Batman's new Muslim ally causes controversy

  • Breaking
  • 31/12/2010

By Dylan Moran

Batman is no stranger to negative news stories in his native Gotham City, but a new character in the franchise is attracting press for another reason.

Under the current storyline, Batman has returned from the past – where he was trapped, but presumed dead in the present – with a vengeance and an idea.

He wants to set up Batman Incorporated and franchise crimefighting, installing a superhero in major cities around the world in an effort to win the war on crime.

Two cities have been confirmed so far – Tokyo and Paris – and it is the latter which is causing controversy.

The French hero will be called Nightrunner, the alter ego of a boy named Bilal, and he is the franchise’s first Muslim hero.

American conservative blogger Warner Todd Huston has lashed out at the selection of the new hero.

“Apparently Batman couldn’t find any actual Frenchman to be the 'French saviour'.

“The whole situation is a misreading of what ails France. The truth is, neither communist union members nor neo-Nazi parties are causing riots in France. Muslims are. Yet DC Comics is absurdly making a Muslim immigrant the 'French saviour'? This is PCism at its worst. Not only that but it is pretty condescending to France, too. France is a proud nation. Yet DC Comics has made a foreigner the 'French saviour'. This will not sit well with many Frenchmen, for sure. Nor should it.”

But Huston’s comments do not sit with the actual storyline, which depicts Nightrunner growing up in a Muslim community plagued by unrest.

He is one of those who resents the Parisian police force after they mistake him and his friend for rioters, beating Bilal so badly he ends up in hospital. He almost joins the protestors as a result, but is talked out of it by his mother. His friend isn’t as convinced and burns down a police station, before being killed by a group of cops.

Bilal then teaches himself parkour as a way of distracting his teenage mind before a new series of riots forces him into action.

So instead of glossing over the Muslim riots, DC is making a conscious effort to highlight the unrest in Paris and give people an idea of its roots.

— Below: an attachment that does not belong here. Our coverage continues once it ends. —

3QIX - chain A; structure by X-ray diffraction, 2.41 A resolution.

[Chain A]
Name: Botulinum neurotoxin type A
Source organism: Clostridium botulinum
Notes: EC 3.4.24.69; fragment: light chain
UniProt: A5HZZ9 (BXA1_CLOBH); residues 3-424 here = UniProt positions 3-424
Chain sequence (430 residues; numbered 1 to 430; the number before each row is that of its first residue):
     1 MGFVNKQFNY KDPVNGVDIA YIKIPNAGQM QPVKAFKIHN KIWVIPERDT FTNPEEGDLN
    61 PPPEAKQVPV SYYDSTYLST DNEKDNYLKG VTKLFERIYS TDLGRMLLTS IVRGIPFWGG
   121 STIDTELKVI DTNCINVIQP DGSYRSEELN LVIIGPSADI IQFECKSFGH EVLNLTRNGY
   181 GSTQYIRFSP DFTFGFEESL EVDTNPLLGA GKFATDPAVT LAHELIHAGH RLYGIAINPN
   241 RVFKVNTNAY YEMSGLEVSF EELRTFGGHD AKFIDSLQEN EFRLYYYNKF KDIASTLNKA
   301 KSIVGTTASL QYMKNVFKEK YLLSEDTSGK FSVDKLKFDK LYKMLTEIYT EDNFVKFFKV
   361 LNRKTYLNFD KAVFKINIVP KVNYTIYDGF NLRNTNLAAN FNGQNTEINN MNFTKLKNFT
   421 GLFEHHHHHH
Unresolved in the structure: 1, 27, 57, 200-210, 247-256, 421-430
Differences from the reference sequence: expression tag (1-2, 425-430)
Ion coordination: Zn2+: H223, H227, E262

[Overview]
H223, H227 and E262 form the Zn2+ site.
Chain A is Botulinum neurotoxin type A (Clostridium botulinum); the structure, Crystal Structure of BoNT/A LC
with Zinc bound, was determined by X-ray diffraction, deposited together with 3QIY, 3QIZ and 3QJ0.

But what is the reason for the new direction of the franchise? Is the expansion a desperate ploy by DC Comics to make more money in the midst of a recession?

New Zealand comic book expert Jarret Filmer doesn’t think so.

“I think obviously there is an element where if they use an established character to launch new characters it will be more successful.

“I don’t necessarily think DC is in trouble, because remember they’re owned by Warner Brothers. The comics tend to lose money which just gets written off, because Warner make more money off the franchise through merchandise and movies.”

Comic books have always struggled to launch new ideas successfully, as “a lot of fans just want to see the same storylines over and over,” says Filmer.

But the industry appears to be making equality a focus lately, and the inclusion of Nightrunner may be a real signal of that intent.

The lack of black heroes in the superhero world has been a topic of discussion in recent months – culminating in calls to have Donald Glover play Peter Parker in the upcoming Spider-Man movie.

These moves were unsuccessful, but did a lot to highlight the unintentional racism within the genre – more a reflection of the time that Superman, Batman, Iron Man and Spider-Man were created than intentional racism – and Filmer says changes are definitely being made.

“The problem is not so much the race, but people only accept Bruce Wayne as Batman. You can’t really make Batman black.

“They are trying to make changes, and the thing that will make these characters break through is when someone makes a movie about them and Disney and Warner see that they can sell the lunchboxes, the beach towels, the t-shirts, at the same rate as the white guys.”

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source: newshub archive